Afterwards, Felix's relief was palpable. "It was an incredible up and down today, just like it's been with the whole project. First we got off with a beautiful launch and then we had a bit of drama with a power supply issue to my visor. The exit was perfect but then I started spinning slowly. I thought I'd just spin a few times and that would be that, but then I started to speed up. It was really brutal at times. I thought for a few seconds that I'd lose consciousness. I didn't feel a sonic boom because I was so busy trying to stabilize myself."
Felix's mentor – and the man whose records he was trying to break – Col Joe Kittinger couldn't have been more proud than if he'd made this latest jump himself. The world saw Joe leading Felix through his pre-jump checklist and passing on the baton of daredevilry.
"This [issue with visor heat power] was a challenge," said Joe. "We had a team and we worked together with Felix to come up with a solution. Felix was perfect. He took the options that were available and made the right decisions."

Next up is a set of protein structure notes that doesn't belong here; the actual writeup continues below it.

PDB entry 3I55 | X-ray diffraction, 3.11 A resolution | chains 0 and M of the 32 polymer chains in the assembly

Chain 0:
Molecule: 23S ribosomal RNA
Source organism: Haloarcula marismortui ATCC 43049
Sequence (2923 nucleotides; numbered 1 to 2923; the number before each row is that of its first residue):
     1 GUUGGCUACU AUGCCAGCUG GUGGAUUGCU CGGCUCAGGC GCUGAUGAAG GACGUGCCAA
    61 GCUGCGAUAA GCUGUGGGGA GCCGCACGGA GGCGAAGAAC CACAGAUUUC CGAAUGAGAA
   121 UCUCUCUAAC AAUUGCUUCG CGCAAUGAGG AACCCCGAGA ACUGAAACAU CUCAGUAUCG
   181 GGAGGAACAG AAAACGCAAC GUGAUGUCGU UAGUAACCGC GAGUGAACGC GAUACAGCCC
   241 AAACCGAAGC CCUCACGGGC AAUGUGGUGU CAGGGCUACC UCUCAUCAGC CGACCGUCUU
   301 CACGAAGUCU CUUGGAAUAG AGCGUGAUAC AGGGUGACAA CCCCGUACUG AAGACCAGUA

Felix was rather more emotional about the jump in the same conference: "I want to inspire the next generation. As I sit here next to Joe Kittinger in this press conference, I’m hoping that in 40 years there will be someone asking my advice because he wants to break my records.""
MUMBAI, October 10, 2012 /PRNewswire/ -- Texecom, the leading intruder detection product and system manufacturer, is bringing the new generation of its product range to IFSEC India (1-3 November 2012, India ExpoCentre, New Delhi).
My eleven year old son told me yesterday that if we had the possibility to change our cells and the DNA, the body would work as a enhancement factory. We would be stronger, live longer and become even more suitable to enviromental changes. He went on... virus can help us evolve because it mainly works as a key to our DNA and life support system. It can turn on our defense system and it can turn it off, it can mutate our cells. If we could change the negative string in the DNA or RNA, the virus would work opposite, it would in fact make us superbeings when exposed.
What do you think? Is my son right?
"We all start out our lives with some mutations. These mutations inherited from your parents are called germ-line mutations. However, you can also acquire mutations during your lifetime. Some mutations happen during cell division, when DNA gets duplicated. Still other mutations are caused when DNA gets damaged by environmental factors, including UV radiation, chemicals, and viruses."